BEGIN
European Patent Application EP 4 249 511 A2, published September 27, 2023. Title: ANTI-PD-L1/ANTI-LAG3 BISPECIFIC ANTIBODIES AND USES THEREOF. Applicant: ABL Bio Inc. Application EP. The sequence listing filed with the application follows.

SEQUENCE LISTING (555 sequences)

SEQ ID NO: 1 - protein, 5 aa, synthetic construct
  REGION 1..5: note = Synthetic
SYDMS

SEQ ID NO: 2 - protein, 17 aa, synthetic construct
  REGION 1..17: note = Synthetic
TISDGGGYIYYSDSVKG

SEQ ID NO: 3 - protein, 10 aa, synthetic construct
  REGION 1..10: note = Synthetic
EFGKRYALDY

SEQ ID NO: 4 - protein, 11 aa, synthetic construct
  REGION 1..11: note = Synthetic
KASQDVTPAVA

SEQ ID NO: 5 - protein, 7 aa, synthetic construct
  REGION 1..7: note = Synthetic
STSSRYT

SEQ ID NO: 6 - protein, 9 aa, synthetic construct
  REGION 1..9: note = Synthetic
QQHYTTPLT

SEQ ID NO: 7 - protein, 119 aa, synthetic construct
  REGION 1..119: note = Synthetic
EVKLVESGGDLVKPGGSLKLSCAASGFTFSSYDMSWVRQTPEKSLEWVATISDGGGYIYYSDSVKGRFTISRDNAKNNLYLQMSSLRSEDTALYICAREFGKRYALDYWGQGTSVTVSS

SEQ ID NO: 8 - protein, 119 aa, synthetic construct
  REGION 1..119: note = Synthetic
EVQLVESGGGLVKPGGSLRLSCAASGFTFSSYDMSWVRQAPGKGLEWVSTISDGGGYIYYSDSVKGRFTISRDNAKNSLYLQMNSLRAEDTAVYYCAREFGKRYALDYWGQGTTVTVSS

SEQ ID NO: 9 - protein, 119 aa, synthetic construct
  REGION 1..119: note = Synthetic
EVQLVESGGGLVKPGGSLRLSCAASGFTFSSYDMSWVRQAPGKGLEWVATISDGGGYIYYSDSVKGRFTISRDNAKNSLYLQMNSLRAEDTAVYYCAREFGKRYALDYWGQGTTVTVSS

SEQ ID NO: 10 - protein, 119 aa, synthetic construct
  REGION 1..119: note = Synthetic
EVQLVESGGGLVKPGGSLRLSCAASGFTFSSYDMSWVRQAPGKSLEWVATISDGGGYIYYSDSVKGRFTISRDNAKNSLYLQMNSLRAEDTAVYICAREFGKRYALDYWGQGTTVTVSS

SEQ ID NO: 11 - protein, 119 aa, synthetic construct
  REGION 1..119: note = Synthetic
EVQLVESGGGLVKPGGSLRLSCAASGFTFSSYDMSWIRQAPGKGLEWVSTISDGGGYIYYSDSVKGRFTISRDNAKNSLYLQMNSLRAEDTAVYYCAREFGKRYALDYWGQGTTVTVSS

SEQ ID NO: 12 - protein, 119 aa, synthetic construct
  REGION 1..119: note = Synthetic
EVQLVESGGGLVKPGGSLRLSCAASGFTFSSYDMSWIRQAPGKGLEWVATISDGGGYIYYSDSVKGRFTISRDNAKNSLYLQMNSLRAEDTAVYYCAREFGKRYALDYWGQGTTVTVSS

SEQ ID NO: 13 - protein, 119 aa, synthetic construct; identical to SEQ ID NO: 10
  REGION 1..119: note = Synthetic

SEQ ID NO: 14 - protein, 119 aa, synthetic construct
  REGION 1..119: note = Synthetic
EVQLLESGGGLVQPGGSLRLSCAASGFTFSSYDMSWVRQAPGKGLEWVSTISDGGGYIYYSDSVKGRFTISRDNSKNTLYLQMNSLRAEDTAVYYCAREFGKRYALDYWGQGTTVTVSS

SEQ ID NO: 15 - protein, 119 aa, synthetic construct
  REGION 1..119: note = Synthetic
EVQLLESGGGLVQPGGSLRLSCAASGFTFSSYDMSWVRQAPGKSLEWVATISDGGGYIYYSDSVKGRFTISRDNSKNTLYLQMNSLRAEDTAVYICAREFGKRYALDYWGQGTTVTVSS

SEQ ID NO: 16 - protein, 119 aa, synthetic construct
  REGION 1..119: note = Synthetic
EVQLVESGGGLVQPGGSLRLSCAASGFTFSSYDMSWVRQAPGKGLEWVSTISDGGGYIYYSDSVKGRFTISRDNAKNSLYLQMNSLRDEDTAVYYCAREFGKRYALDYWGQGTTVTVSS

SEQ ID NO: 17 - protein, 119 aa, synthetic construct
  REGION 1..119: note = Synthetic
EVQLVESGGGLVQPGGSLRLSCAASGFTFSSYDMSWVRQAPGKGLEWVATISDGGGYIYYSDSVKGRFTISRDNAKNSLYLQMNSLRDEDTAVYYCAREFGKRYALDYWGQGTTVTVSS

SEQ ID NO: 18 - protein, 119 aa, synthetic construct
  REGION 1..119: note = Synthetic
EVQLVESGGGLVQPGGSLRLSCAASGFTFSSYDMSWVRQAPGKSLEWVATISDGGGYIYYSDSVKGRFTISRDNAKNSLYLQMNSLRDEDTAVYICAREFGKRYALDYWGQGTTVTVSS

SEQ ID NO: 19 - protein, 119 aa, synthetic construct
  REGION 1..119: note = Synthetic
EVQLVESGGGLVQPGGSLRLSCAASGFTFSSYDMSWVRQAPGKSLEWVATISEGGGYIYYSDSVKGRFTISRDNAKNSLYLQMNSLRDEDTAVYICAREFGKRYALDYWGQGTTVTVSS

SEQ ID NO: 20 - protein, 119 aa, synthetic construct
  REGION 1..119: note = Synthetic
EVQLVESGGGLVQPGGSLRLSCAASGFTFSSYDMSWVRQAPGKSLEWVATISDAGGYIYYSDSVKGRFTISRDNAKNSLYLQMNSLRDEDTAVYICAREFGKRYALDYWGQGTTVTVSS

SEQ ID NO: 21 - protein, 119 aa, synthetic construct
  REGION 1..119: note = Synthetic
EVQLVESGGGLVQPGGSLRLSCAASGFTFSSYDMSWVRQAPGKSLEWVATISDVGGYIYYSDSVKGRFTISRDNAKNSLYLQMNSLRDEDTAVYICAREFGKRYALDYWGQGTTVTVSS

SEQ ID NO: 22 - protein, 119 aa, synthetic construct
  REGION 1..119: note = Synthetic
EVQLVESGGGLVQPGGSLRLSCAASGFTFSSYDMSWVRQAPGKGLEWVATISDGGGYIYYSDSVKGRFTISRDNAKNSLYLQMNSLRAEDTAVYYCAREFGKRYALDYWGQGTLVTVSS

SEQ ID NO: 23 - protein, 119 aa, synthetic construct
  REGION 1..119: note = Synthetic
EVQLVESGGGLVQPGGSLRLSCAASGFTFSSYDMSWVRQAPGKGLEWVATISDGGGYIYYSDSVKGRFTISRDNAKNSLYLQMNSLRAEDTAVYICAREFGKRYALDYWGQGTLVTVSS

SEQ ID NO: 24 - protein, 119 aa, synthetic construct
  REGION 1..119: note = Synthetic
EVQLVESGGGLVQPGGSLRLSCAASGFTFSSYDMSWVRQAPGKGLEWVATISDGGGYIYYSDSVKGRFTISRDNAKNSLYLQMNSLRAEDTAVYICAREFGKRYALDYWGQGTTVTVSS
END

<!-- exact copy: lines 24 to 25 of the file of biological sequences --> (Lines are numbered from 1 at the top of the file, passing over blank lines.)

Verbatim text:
SEQ ID NO: 8 - protein, 119 aa, synthetic construct
  REGION 1..119: note = Synthetic